UpFront 05/19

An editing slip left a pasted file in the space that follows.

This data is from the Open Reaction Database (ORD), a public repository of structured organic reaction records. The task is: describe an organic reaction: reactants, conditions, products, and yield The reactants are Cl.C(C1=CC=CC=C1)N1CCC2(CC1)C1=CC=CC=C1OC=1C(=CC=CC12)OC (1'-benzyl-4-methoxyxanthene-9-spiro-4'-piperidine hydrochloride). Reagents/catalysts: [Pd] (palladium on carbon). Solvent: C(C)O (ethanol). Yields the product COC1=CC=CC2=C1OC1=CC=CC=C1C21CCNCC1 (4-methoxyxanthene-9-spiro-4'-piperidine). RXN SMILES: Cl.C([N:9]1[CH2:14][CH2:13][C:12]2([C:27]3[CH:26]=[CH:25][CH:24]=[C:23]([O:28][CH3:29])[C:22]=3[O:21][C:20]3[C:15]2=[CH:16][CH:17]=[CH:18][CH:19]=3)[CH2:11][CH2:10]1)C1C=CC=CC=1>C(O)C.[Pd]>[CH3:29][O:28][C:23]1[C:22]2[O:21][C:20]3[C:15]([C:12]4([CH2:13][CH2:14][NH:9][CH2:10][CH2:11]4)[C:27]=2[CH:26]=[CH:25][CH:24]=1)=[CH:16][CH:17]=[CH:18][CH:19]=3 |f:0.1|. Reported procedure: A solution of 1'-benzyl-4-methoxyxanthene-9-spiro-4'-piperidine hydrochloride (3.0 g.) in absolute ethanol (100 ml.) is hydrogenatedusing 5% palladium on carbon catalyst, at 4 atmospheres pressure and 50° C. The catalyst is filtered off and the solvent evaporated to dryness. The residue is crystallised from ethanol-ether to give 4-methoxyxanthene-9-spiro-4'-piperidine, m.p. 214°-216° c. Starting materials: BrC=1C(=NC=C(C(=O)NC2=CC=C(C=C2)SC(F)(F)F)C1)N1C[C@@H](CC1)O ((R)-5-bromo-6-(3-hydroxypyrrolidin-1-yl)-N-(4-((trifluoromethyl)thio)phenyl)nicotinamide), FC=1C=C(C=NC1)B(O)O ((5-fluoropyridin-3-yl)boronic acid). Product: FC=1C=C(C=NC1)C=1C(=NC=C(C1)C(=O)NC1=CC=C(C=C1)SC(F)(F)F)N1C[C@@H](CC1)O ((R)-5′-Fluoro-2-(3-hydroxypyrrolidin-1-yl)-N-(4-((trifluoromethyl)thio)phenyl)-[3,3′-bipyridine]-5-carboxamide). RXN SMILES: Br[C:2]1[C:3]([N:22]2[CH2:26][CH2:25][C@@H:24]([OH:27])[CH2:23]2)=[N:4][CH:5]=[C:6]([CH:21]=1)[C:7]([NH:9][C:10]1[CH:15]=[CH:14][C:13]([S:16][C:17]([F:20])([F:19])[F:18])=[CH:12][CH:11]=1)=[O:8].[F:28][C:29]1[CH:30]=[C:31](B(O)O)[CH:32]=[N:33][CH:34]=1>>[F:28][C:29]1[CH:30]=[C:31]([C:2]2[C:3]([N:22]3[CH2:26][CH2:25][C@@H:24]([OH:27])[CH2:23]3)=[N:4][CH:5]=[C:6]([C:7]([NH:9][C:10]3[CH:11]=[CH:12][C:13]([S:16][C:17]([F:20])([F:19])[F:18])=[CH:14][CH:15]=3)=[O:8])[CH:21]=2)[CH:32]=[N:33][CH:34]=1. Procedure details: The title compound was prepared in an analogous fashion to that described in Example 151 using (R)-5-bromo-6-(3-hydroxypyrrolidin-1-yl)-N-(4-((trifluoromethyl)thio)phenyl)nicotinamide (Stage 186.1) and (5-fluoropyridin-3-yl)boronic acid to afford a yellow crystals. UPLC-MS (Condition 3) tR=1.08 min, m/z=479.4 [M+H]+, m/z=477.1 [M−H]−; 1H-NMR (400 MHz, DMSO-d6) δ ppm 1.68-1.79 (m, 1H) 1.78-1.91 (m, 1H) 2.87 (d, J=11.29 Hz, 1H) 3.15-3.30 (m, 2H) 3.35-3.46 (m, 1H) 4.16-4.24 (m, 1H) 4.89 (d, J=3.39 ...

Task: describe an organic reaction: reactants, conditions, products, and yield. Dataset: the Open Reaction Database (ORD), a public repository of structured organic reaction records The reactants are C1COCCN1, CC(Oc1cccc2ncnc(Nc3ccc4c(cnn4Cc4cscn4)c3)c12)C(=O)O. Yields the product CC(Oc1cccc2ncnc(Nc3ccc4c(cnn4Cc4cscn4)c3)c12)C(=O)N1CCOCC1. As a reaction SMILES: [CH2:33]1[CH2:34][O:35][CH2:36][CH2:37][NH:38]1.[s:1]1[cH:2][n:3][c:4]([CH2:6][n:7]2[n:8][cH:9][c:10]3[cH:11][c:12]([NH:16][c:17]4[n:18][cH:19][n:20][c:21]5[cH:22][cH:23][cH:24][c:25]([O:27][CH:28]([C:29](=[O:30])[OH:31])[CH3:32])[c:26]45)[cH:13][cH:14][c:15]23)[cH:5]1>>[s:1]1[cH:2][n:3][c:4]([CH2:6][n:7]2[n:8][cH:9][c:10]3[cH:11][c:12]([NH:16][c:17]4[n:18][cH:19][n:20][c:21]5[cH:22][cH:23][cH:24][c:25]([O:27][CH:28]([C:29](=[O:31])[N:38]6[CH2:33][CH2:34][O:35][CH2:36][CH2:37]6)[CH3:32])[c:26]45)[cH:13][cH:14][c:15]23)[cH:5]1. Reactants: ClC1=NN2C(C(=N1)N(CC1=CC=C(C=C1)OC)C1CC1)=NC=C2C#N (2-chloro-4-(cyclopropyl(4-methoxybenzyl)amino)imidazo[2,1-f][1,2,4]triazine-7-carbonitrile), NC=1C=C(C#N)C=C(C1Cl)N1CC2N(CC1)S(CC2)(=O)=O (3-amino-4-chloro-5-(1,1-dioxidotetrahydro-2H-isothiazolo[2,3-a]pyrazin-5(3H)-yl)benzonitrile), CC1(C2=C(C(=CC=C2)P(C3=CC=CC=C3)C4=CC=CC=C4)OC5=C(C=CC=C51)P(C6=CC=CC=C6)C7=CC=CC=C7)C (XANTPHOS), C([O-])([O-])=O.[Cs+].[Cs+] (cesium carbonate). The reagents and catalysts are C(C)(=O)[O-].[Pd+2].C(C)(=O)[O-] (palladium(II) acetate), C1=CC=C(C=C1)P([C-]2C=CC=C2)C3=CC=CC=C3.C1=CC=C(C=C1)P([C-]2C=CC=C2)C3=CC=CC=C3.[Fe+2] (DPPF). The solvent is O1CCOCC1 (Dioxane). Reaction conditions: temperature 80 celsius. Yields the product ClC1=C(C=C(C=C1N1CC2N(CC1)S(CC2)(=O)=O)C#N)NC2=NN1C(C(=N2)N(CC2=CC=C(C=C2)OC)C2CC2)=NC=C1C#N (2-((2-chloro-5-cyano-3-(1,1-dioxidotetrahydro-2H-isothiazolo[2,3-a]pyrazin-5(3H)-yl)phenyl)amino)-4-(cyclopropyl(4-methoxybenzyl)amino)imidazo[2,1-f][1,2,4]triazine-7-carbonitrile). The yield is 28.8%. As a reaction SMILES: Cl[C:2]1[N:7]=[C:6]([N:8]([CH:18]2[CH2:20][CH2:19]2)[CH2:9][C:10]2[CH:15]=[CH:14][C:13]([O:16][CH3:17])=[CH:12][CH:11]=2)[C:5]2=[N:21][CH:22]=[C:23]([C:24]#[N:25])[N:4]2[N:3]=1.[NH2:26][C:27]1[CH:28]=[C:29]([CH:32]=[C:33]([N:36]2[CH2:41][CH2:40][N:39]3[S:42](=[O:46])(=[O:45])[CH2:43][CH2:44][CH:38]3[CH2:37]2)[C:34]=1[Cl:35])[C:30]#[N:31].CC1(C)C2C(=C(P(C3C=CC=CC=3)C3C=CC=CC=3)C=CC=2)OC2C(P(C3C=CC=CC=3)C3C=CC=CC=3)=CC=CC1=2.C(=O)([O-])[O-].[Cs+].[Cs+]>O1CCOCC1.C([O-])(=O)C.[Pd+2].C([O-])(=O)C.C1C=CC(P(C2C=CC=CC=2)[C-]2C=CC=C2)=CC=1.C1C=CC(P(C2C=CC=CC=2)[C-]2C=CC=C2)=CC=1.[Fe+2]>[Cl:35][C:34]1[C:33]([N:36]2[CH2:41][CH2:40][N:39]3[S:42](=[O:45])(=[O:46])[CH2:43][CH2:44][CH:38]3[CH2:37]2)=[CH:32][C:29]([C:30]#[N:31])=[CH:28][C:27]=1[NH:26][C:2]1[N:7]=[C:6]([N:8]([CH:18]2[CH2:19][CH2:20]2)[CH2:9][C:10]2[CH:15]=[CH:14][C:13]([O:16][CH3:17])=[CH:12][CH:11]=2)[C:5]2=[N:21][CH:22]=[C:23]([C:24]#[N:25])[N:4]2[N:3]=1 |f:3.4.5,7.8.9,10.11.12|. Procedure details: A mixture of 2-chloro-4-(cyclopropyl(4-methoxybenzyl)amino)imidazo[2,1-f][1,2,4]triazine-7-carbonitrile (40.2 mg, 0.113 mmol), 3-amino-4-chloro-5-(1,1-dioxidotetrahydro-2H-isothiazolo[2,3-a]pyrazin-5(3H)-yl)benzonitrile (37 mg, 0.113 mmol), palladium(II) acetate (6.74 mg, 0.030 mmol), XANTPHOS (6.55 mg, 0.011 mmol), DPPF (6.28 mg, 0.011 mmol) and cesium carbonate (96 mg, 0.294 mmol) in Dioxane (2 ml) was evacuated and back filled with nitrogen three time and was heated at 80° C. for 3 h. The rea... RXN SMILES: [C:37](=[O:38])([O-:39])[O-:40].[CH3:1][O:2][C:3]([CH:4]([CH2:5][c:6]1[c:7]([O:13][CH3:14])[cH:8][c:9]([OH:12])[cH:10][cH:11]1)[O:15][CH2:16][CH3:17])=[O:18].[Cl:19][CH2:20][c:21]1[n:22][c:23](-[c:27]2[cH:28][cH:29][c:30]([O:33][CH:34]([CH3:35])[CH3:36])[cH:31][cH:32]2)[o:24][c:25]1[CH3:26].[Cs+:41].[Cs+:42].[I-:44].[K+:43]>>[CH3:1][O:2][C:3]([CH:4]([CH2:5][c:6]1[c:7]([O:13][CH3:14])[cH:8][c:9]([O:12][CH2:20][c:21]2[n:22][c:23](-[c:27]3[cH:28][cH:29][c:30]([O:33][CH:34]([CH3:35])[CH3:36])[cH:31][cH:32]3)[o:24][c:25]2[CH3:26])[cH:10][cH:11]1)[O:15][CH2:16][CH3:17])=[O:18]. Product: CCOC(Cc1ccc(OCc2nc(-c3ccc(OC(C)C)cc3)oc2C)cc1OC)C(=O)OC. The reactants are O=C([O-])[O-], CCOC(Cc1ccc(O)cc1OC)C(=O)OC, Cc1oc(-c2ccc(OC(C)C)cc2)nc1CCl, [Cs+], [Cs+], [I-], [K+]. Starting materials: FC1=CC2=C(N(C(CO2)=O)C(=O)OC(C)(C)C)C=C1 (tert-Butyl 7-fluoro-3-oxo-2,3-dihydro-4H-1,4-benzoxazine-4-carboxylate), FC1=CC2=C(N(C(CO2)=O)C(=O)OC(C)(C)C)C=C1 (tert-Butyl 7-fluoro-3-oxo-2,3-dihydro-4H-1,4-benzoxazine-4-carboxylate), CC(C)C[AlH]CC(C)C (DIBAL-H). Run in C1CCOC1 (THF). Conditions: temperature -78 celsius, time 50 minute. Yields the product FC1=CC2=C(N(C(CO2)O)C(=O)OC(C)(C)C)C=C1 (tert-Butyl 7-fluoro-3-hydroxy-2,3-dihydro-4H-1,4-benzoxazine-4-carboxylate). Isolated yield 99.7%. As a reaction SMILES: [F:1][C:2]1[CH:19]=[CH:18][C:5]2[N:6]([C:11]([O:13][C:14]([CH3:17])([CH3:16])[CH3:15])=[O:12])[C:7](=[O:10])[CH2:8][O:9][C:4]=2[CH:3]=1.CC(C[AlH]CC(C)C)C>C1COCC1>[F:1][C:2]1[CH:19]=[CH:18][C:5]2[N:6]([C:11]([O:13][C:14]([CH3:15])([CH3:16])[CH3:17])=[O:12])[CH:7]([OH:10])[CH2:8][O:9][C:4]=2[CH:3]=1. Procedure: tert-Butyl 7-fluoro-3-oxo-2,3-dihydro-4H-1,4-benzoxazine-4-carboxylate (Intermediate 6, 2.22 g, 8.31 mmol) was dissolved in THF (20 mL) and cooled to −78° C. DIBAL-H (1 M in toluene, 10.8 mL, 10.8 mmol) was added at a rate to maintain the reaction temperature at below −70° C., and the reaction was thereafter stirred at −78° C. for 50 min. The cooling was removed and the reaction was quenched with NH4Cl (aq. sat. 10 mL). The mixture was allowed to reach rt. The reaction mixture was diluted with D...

We never really know what people are thinking. We might believe we do, but in reality, the complexities of the brain and the human ability to distort embellish or even completely invent thoughts and scenarios make it impossible for us to ever categorically know what’s going on in someone’s head. But that doesn’t stop us from passing judgment; both on those we know as well as on complete strangers. I got stuck in a lift once with someone whom I’d seen around for years but had never really met. We were only held there for about ten minutes, but it was enough time for our shared discomfort and concern to break down the usual barriers suffered by the less gregarious. We talked about the fact that we had seen each other around but never really chatted. Within those few minutes, we found that we had a lot in common. We shared a similar sense of humour, world view and even upbringing. By the time we got out of the lift we were giggling about our adventure, and, since we were heading in the same direction, decided to pop into the local pub for a drink. It was then that we discovered one of the reasons we had never spoken. For the previous couple of years, he had made a decision about me based on something he had heard. It transpired that at a company event years before, someone had pointed in my direction and commented on what they believed was my opinion on a recent international crisis. Their judgement couldn’t have been further from the truth, but to my new friend, that accusation had left a lasting impression. For the next couple of years, his attitude to me had been influenced by this throwaway comment. Coincidentally my accuser was in the pub and remembered the occasion. It turned out he had been pointing at someone just beyond me. I had been smeared by mistaken identity. My new friend and I never became great buddies, and a few months later I got a job overseas. In fact, I never saw him again. But that quirk of fate that put us together in a dodgy elevator often haunts me when I find myself about to pass judgment on a person or situation, especially when based on no real knowledge, something perhaps we’re all guilty of. Sadly, we are all human, with all the fallibility that comes with that territory and there will always be occasions where an opinion is blurted out based on nothing other than instinct and unconscious bias. But now and then I find myself benefiting from remembering that scenario and taking a step back before damning my fellow man. I wish I could do it more often.